More Than Words Can Say by Angela Caldin
I’ve just found out, admittedly a bit late in the day, that the Oxford Dictionaries’ word of the year is an emoji, the ‘face with tears of joy’ emoji to be precise. Can this be right I wonder; is an emoji a word or is it a pictorial representation of an emotion? Where would you put it in the dictionary? What constitutes a word anyway?
Word or Emoji?
The Oxford Dictionaries define an emoji as ‘A small digital image or icon used to express an idea or emotion in electronic communication.’ They define a word as ‘A single distinct meaningful element of speech or writing, used with others (or sometimes alone) to form a sentence and typically shown with a space on either side when written or printed.’ It seems clear to me from these definitions that a word and an emoji are two different things.
As justification for naming this symbol as ‘word of the year’, Casper Grothwahl of Oxford Dictionaries refers to the OED’s century-long tradition of ‘tracking the English language around the globe’, and ‘monitoring how language is being used.’ He maintains that because the twenty-first century culture is ‘visually driven and emotionally expressive,’ pictograms or emojis ‘add a deeper subtlety and richness’ to traditional language. But to my mind that does not justify classing emojis as words: they cannot be pronounced or written or spelt; they are a pictorial representation of a feeling or a visual illustration of an emotion. They can be described in words, but they are not words themselves.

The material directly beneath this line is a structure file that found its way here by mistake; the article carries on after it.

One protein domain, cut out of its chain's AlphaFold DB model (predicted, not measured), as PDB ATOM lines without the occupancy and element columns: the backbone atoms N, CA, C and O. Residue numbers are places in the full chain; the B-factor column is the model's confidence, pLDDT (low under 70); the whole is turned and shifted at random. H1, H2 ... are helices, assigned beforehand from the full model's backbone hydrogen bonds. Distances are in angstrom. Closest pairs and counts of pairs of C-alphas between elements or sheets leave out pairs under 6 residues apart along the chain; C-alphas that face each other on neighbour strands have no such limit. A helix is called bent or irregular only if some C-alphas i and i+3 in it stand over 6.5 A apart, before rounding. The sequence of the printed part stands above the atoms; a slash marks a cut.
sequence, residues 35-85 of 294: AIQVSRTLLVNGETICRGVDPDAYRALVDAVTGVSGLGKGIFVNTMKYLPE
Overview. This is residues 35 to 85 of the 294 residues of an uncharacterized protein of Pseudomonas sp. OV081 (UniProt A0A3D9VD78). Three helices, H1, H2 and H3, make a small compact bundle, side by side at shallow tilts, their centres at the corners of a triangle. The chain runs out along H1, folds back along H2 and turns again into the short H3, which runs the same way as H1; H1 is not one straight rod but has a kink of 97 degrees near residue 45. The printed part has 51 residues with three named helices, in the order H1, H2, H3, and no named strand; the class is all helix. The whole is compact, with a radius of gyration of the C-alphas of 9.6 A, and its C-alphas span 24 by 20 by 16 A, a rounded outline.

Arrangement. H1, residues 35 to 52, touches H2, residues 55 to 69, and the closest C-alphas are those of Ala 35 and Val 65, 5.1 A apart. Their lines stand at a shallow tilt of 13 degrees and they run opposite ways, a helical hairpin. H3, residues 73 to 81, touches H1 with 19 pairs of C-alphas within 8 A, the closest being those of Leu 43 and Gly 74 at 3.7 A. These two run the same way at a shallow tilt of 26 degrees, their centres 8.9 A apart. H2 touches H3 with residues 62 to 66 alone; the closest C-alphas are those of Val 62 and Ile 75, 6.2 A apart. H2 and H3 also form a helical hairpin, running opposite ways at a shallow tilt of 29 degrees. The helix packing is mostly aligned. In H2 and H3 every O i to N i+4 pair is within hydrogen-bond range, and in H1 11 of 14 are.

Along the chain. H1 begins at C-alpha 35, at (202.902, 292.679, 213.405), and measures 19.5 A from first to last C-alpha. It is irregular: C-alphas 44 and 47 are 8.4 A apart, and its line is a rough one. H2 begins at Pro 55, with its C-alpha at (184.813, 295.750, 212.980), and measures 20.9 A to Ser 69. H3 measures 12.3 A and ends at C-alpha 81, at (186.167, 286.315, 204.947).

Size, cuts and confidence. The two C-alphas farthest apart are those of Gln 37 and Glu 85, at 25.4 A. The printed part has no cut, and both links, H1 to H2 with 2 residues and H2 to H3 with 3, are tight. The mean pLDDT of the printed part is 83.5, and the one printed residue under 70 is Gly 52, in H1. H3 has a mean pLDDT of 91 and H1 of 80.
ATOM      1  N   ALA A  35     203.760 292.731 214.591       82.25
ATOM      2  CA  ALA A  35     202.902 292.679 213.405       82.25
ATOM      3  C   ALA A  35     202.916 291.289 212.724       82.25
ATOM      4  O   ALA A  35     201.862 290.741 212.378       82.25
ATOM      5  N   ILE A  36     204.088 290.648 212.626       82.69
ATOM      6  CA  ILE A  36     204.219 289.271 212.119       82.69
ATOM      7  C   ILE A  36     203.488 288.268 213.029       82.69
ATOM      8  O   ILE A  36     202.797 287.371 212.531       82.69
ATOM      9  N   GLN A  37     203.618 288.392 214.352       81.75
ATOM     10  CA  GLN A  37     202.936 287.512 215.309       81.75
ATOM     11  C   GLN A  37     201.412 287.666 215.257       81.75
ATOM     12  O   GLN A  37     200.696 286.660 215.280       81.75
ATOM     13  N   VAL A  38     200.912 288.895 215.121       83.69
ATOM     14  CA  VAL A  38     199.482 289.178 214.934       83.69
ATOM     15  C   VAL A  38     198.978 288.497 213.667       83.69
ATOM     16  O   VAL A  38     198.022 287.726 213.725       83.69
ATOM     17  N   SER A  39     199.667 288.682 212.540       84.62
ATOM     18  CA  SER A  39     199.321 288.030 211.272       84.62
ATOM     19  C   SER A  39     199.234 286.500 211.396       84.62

The Rise of the Emoji
The word emoji comes from Japanese e (picture) + moji (character) and it seems that emojis have been around since the late 1990s, but 2015 saw their use, and the use of the word emoji, increase dramatically. Oxford University Press in partnership with mobile technology business SwiftKey compiled the frequency of usage statistics for various emojis worldwide. The ‘face with tears of joy’ emerged as the most used emoji globally in 2015. It accounted for 20% of all the emojis used in the UK in 2015, and 17% of those in the US: a sharp rise from 4% and 9% respectively in 2014. The word emoji has seen a similar flowering: although it has been found in English since 1997, usage more than tripled in 2015 over the previous year. (I have to confess I didn’t know the word and was still using the term emoticon.)
A Picture Paints a Thousand Words
It’s undeniable that emojis are now common shorthand currency for expressing thoughts and emotions and responses. They are no longer the preserve of teenage texters but are widely used by all age groups. Hillary Clinton sent out a tweet asking, ‘How does your student loan debt make you feel? Tell us in 3 emojis or less.’ (She should, of course, have said 3 emojis or fewer, but that’s another story.) Author Joe Hale has translated both Alice in Wonderland and Peter Pan into emoji, though he recommends reading these with the original texts close by – he describes his efforts as ‘a visual aid to inspire the imagination’.
There, I think, he has put his finger on it: emojis are a visual aid, a shortcut to expressing feelings and supplying responses to bad or good news. We are all communicating more and more through screens, looking for abbreviated ways of saying things. Sometimes if people are struggling for words and the words they find seem trite or insincere or laboured, an emoji can convey what they want to say in one graphic image. No need for texting with spaces and punctuation, just one pictogram for instant communication. Emojis are unlikely to take over from words, but they can augment them, liven them up and add a bit of fun to our messages.